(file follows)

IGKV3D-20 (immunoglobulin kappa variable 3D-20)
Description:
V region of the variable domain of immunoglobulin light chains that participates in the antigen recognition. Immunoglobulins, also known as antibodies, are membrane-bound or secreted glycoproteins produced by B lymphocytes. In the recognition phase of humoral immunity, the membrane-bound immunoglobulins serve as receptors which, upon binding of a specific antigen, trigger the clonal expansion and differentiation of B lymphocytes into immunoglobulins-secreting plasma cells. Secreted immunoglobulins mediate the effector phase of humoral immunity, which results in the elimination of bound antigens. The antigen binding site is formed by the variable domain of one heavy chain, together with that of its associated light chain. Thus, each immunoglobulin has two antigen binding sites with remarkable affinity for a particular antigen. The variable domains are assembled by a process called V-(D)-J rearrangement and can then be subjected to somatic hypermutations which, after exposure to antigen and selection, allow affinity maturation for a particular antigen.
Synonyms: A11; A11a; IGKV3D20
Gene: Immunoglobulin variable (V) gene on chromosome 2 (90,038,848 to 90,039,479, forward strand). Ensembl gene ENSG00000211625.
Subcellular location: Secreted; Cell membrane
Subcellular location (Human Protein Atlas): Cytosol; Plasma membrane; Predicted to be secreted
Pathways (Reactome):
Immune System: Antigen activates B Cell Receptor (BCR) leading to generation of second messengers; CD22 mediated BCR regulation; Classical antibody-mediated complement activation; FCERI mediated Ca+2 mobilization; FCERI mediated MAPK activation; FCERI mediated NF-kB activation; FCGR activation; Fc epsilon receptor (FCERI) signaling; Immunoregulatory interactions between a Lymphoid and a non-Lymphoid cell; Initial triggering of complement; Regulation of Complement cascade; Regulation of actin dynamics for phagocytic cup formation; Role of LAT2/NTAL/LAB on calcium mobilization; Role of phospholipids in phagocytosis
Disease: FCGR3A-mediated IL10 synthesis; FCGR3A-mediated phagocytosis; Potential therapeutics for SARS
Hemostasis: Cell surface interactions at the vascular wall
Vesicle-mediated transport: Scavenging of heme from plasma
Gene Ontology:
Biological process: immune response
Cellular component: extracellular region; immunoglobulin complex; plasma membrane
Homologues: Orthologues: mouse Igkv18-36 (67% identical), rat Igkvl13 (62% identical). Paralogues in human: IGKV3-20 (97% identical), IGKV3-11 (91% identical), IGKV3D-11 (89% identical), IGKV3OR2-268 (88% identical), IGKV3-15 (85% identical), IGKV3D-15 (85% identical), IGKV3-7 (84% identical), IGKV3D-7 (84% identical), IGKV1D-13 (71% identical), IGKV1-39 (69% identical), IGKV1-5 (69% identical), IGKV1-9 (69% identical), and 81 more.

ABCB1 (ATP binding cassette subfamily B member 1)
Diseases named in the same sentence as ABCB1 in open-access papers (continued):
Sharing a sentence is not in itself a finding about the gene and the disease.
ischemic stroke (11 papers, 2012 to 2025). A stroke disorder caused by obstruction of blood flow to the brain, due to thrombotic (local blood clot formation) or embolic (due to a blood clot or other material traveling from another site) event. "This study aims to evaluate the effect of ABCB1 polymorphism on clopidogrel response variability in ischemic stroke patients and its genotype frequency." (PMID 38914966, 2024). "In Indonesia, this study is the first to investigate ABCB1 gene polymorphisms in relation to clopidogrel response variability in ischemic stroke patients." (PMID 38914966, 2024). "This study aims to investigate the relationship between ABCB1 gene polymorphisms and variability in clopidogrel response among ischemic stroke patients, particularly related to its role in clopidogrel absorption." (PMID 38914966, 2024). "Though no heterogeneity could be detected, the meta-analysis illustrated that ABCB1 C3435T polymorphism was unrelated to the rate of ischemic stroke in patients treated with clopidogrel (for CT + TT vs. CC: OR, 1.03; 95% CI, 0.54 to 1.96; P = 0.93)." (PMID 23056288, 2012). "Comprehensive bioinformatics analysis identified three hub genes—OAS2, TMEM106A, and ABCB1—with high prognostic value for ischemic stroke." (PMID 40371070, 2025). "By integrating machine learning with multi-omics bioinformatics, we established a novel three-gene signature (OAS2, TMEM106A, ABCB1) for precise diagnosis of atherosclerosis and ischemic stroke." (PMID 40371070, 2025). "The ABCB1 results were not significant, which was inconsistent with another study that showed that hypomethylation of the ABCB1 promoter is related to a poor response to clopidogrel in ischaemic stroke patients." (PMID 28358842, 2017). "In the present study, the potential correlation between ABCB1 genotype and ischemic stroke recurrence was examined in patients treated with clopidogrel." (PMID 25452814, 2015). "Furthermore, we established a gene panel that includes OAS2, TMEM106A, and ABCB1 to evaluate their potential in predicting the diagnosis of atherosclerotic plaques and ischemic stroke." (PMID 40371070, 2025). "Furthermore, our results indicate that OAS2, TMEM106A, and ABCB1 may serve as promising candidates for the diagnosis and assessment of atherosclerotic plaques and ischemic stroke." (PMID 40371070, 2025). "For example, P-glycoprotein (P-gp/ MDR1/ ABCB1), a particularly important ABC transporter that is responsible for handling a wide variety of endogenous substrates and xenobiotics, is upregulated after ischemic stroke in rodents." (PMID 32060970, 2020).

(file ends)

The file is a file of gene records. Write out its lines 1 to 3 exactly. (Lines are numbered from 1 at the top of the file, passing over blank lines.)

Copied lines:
IGKV3D-20 (immunoglobulin kappa variable 3D-20)
Description:
V region of the variable domain of immunoglobulin light chains that participates in the antigen recognition. Immunoglobulins, also known as antibodies, are membrane-bound or secreted glycoproteins produced by B lymphocytes. In the recognition phase of humoral immunity, the membrane-bound immunoglobulins serve as receptors which, upon binding of a specific antigen, trigger the clonal expansion and differentiation of B lymphocytes into immunoglobulins-secreting plasma cells. Secreted immunoglobulins mediate the effector phase of humoral immunity, which results in the elimination of bound antigens. The antigen binding site is formed by the variable domain of one heavy chain, together with that of its associated light chain. Thus, each immunoglobulin has two antigen binding sites with remarkable affinity for a particular antigen. The variable domains are assembled by a process called V-(D)-J rearrangement and can then be subjected to somatic hypermutations which, after exposure to antigen and selection, allow affinity maturation for a particular antigen.